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BELGRADE, March 30--In nearly 15 years in journalism, I have successfully avoided two things that seem, sooner or later, to happen to all of us: using a pseudonym and learning to touch-type. But after the Yugoslav Embassy extracted from me a promise--under threat of arrest--that I would not practice journalism, I caved in on the vanity issue. And now, sitting here in a darkened room during one of the interminable and pointless blackouts, I discover I can touch-type.
In the next room, three people are dancing to some corny '70s-style Serb pseudo-folk. The music is excruciatingly slow, but the trio is managing some pretty sexy moves. They claim that it's the idea of their light silhouettes in the black window that inspires them. They are in fact lit by projectors in the garden of the Russian Embassy across the street: The blackout apparently does not apply to the eight-story, glass-and-concrete monstrosity with the satellite dishes on top. Good to know the Russians can watch CNN. Though they are probably watching Russian TV, which is outdoing even the Serbs in its pathos, bordering on hysteria, in covering the NATO bombings. It recently reported that there have been 1,000 civilian casualties. The Serbs, for reasons probably having nothing to do with the unreliability of the report, chose not to pick it up.
In the tiny room farthest from the dancing silhouettes sits a very young woman, a second-year psychology student, who decided two hours ago that she could not and would not be a psychologist. For the last few days she has been trying to work the phones in this nongovernmental organization whose offices I have been staying in since I arrived just over 24 hours ago. Apparently she can't handle it. Last night she spent an hour on the phone with a woman in a small town who was overwhelmed with fear for a nephew who may be drafted, for her sister who may lose a son, for herself who may lose something she could not quite identify. After that, the young psychologist could not eat or go home or sleep in the office on a mattress on the floor. So tonight she decided she wanted to be a journalist. Perhaps this is because I had slept so soundly on one of the other two mattresses in the room.
Actually, it couldn't have been that, because at that point she didn't know I was a journalist. For the sake of maintaining my tourist-visa cover, I had told her I was a translator. Then, this evening, the director of this organization, an old and dear friend of mine, decided she was being unfair to her colleagues by taking me in without letting them in on my secret. The former psychologist and aspiring journalist was tremendously excited to learn of my new profession. Everyone else found the news considerably less thrilling. This includes a woman who told me last night that she was "happy that NATO is bombing." I think she was trying to get me to like her. I suppose she no longer finds me attractive. After my secret was out, she told me I could not file my stories from the organization's computer (we settled on my using a Web-based e-mail address to make the point of origin untraceable).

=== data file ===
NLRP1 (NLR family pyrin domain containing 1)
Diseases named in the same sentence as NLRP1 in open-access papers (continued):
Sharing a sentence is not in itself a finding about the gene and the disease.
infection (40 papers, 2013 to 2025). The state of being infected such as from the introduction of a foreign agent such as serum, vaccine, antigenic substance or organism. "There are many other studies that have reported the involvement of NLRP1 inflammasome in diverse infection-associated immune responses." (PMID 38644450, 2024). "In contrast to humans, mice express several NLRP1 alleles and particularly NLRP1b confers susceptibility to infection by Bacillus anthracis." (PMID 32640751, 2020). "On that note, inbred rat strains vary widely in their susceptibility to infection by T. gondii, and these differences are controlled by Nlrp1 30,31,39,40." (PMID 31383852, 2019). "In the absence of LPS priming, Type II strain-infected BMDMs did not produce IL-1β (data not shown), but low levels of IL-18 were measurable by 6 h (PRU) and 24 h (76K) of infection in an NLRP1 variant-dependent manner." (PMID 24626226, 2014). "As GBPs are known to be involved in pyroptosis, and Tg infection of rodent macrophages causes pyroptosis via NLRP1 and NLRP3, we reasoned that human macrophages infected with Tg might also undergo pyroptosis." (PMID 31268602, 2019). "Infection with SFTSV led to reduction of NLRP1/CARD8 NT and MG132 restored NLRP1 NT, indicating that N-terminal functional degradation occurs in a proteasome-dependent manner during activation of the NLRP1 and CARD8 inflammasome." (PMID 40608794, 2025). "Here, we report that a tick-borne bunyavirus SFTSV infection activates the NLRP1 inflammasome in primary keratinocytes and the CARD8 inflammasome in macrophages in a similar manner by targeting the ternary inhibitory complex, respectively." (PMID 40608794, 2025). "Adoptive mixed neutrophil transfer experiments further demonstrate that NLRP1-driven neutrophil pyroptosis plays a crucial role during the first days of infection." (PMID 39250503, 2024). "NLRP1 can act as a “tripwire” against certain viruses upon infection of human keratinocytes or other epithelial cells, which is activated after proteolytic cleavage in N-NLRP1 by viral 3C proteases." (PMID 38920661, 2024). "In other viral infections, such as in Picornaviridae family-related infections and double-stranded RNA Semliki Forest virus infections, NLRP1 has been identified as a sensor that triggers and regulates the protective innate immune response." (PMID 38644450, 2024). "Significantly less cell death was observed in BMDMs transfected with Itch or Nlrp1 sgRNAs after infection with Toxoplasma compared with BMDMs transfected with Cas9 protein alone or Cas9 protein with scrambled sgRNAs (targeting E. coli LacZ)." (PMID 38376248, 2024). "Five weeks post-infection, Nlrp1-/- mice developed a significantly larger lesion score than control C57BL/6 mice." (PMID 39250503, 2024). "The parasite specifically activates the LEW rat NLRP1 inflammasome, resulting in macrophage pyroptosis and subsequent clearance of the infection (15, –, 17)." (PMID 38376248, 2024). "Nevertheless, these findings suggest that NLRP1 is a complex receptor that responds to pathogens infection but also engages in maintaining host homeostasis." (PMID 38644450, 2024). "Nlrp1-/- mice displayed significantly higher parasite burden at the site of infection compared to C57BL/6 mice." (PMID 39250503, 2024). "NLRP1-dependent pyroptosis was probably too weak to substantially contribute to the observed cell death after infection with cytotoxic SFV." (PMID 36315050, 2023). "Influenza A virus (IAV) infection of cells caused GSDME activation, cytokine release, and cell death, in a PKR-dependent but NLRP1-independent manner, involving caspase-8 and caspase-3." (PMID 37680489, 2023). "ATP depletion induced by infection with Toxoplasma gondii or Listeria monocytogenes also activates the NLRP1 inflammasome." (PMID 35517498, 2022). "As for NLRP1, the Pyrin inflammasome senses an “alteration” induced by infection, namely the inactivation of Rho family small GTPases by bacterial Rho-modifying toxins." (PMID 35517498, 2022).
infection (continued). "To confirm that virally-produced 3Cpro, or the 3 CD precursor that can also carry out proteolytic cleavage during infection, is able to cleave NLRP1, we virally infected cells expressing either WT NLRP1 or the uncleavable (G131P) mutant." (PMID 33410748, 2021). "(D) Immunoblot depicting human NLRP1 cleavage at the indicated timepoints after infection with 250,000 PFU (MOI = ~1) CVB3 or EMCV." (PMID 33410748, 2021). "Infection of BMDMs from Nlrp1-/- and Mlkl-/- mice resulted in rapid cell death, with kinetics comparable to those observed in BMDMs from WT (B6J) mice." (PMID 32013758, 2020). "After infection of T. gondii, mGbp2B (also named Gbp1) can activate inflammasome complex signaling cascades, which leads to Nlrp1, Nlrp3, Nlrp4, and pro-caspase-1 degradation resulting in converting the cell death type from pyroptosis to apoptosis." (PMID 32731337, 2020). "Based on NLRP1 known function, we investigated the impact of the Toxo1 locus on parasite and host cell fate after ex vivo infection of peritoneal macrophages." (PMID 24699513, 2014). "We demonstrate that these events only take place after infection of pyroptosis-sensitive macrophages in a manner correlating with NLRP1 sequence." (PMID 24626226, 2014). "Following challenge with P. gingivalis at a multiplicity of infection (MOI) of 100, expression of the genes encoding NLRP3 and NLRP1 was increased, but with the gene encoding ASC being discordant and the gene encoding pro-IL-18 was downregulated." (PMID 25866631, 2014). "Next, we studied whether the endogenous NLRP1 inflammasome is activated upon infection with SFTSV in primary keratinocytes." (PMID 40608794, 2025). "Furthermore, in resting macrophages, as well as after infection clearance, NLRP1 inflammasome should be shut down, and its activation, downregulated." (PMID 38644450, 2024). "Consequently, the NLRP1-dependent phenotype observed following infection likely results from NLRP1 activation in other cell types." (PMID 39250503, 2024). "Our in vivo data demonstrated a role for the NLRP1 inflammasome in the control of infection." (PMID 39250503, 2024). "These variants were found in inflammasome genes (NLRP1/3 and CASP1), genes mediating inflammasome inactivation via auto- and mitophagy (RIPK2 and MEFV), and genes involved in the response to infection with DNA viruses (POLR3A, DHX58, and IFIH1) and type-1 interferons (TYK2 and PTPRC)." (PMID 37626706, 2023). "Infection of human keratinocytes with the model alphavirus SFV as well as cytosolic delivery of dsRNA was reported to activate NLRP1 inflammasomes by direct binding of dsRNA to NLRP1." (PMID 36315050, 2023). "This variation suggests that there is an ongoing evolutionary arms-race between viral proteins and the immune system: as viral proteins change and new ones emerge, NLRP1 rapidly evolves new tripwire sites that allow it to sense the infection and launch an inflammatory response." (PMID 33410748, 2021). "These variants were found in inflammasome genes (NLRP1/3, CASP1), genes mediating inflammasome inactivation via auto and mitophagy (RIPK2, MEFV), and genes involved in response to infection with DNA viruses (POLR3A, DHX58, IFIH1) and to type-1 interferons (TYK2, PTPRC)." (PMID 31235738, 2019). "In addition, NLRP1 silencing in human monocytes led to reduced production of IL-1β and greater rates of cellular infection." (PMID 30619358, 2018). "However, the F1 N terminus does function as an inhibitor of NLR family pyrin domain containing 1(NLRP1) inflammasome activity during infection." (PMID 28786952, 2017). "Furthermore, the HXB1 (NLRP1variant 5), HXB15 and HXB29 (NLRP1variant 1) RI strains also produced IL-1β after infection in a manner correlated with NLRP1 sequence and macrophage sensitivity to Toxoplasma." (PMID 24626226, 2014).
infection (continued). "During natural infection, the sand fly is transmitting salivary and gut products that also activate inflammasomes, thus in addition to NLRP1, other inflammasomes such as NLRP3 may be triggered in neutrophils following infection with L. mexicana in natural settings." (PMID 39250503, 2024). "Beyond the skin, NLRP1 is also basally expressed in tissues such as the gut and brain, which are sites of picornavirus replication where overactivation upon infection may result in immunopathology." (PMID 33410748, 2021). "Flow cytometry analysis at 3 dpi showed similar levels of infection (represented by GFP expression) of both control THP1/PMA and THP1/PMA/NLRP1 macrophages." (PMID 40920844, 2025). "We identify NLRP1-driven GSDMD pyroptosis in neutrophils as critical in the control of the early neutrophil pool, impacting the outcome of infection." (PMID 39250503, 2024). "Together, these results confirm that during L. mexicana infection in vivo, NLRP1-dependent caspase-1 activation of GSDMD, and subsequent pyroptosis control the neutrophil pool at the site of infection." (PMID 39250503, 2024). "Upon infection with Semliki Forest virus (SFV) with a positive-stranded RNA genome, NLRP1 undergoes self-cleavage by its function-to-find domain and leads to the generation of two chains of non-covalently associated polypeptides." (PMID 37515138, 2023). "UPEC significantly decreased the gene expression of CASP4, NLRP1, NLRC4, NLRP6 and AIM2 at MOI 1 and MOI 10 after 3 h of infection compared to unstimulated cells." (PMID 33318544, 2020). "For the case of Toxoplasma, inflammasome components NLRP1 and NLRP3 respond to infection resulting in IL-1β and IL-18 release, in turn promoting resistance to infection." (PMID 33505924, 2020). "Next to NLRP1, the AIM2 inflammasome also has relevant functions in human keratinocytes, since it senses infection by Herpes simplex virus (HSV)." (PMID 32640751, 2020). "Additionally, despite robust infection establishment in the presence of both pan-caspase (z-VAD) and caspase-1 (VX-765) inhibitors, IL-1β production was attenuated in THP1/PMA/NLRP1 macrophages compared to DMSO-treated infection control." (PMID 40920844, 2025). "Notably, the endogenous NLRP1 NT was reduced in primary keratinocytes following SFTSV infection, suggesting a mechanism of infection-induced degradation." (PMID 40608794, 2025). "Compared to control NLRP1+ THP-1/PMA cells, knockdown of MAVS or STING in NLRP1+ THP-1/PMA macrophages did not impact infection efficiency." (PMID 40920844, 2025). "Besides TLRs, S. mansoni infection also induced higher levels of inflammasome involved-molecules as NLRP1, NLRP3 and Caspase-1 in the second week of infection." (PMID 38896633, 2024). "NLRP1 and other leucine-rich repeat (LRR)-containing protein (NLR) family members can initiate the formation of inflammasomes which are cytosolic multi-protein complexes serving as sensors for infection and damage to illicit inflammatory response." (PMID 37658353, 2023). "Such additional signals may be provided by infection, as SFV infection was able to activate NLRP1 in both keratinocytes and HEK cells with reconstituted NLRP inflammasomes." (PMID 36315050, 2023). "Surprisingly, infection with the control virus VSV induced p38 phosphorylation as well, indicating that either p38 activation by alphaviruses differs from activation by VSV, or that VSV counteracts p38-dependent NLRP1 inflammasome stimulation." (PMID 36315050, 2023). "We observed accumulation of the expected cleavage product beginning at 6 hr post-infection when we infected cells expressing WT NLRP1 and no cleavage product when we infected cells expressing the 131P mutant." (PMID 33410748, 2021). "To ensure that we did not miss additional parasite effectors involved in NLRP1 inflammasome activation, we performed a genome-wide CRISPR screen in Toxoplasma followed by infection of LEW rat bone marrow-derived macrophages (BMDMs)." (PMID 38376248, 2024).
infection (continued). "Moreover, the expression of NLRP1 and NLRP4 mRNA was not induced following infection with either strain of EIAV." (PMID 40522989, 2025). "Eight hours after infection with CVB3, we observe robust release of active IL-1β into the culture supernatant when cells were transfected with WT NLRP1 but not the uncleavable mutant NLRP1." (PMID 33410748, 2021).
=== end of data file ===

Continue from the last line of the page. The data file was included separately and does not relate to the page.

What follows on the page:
So in a bit--around 3 or 4 in the morning--I am going to move to the offices of another nongovernmental organization, whose members are apparently less frightened or, more likely, less well-informed about who I am--for now, anyway. Actually, all of this is perfectly understandable. If there is one thing that even the thickest-skinned of casual visitors will surely pick up on in Belgrade, it's the fear. Grown men speaking in whispers. Heroic women dragging their offspring to the bomb shelter even though they realize it's next to impossible that a bomb will drop in the center of town. A friend who works in a crisis center told me she was planning to phone women in Bosnia "to find out how to work with people who have so much fear."
But, like so many other people I know, she spends her time dialing phone numbers in Pristina, the capital of Kosovo. She finds out just how frightening fear can be. One woman says she and her family are whispering inside their house because they are afraid the Serbian troops gathered all around the house will hear them. She is also afraid of starving to death because, when she finally got up the nerve to go out a couple of days ago, she discovered that all the Albanian-owned shops had been looted and shut down and all the Serbian shops checked customers' IDs and refused service to ethnic Albanians. And today she said that the fires, which have broken out all over the city and which seem to have no physical relationship to the NATO bombings, have broken out on her street, and she is afraid that her house will be set on fire. They have packed several of the 30 people in her family into the two cars they had and sent them off toward the Macedonian border, which is rumored to still be open. But she is afraid they won't be allowed to leave, as happened with at least one of her friends.
Back here in Belgrade they've just turned off the music and huddled in the kitchen to discuss "the detonation that was so close." In fact, it was miles away--but it's the first one they've actually heard since the bombing began six days ago. And they are scared.